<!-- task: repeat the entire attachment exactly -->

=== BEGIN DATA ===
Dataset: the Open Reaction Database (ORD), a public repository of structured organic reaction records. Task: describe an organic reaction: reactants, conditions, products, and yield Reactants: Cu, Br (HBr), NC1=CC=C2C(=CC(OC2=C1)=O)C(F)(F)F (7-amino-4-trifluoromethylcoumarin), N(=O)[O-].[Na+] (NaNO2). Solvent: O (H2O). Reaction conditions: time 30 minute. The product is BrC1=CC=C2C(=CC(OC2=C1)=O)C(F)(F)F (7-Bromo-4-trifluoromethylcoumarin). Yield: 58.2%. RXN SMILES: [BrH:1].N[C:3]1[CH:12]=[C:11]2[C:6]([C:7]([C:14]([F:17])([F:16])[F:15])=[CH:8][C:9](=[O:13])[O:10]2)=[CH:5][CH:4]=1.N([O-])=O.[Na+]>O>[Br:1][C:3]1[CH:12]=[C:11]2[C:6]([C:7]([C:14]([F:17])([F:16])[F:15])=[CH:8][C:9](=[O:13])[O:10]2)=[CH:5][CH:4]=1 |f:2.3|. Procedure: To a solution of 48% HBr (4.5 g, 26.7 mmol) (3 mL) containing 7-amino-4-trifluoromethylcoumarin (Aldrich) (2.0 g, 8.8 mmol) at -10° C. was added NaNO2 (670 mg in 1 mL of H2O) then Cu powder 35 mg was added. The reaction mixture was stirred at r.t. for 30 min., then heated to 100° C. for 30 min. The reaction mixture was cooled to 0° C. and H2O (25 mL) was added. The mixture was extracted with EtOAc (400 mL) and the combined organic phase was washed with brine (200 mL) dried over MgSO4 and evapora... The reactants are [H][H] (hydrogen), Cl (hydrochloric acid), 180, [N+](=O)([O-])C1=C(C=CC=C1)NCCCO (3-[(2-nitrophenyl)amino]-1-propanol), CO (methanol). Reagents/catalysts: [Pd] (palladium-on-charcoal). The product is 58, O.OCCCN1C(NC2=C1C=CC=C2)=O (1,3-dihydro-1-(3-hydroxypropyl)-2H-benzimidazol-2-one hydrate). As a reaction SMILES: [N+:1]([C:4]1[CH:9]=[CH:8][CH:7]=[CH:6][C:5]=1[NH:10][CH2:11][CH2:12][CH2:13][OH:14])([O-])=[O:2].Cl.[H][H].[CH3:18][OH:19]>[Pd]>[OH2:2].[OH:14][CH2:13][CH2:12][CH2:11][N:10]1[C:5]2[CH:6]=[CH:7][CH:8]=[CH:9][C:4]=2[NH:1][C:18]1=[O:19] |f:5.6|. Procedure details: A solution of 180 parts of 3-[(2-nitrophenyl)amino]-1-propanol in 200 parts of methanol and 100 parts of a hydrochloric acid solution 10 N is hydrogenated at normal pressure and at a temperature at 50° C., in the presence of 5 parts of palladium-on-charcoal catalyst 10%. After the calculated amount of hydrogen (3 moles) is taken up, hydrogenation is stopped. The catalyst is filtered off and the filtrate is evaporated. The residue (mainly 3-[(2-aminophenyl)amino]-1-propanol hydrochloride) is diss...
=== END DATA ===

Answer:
Dataset: the Open Reaction Database (ORD), a public repository of structured organic reaction records. Task: describe an organic reaction: reactants, conditions, products, and yield Reactants: Cu, Br (HBr), NC1=CC=C2C(=CC(OC2=C1)=O)C(F)(F)F (7-amino-4-trifluoromethylcoumarin), N(=O)[O-].[Na+] (NaNO2). Solvent: O (H2O). Reaction conditions: time 30 minute. The product is BrC1=CC=C2C(=CC(OC2=C1)=O)C(F)(F)F (7-Bromo-4-trifluoromethylcoumarin). Yield: 58.2%. RXN SMILES: [BrH:1].N[C:3]1[CH:12]=[C:11]2[C:6]([C:7]([C:14]([F:17])([F:16])[F:15])=[CH:8][C:9](=[O:13])[O:10]2)=[CH:5][CH:4]=1.N([O-])=O.[Na+]>O>[Br:1][C:3]1[CH:12]=[C:11]2[C:6]([C:7]([C:14]([F:17])([F:16])[F:15])=[CH:8][C:9](=[O:13])[O:10]2)=[CH:5][CH:4]=1 |f:2.3|. Procedure: To a solution of 48% HBr (4.5 g, 26.7 mmol) (3 mL) containing 7-amino-4-trifluoromethylcoumarin (Aldrich) (2.0 g, 8.8 mmol) at -10° C. was added NaNO2 (670 mg in 1 mL of H2O) then Cu powder 35 mg was added. The reaction mixture was stirred at r.t. for 30 min., then heated to 100° C. for 30 min. The reaction mixture was cooled to 0° C. and H2O (25 mL) was added. The mixture was extracted with EtOAc (400 mL) and the combined organic phase was washed with brine (200 mL) dried over MgSO4 and evapora... The reactants are [H][H] (hydrogen), Cl (hydrochloric acid), 180, [N+](=O)([O-])C1=C(C=CC=C1)NCCCO (3-[(2-nitrophenyl)amino]-1-propanol), CO (methanol). Reagents/catalysts: [Pd] (palladium-on-charcoal). The product is 58, O.OCCCN1C(NC2=C1C=CC=C2)=O (1,3-dihydro-1-(3-hydroxypropyl)-2H-benzimidazol-2-one hydrate). As a reaction SMILES: [N+:1]([C:4]1[CH:9]=[CH:8][CH:7]=[CH:6][C:5]=1[NH:10][CH2:11][CH2:12][CH2:13][OH:14])([O-])=[O:2].Cl.[H][H].[CH3:18][OH:19]>[Pd]>[OH2:2].[OH:14][CH2:13][CH2:12][CH2:11][N:10]1[C:5]2[CH:6]=[CH:7][CH:8]=[CH:9][C:4]=2[NH:1][C:18]1=[O:19] |f:5.6|. Procedure details: A solution of 180 parts of 3-[(2-nitrophenyl)amino]-1-propanol in 200 parts of methanol and 100 parts of a hydrochloric acid solution 10 N is hydrogenated at normal pressure and at a temperature at 50° C., in the presence of 5 parts of palladium-on-charcoal catalyst 10%. After the calculated amount of hydrogen (3 moles) is taken up, hydrogenation is stopped. The catalyst is filtered off and the filtrate is evaporated. The residue (mainly 3-[(2-aminophenyl)amino]-1-propanol hydrochloride) is diss...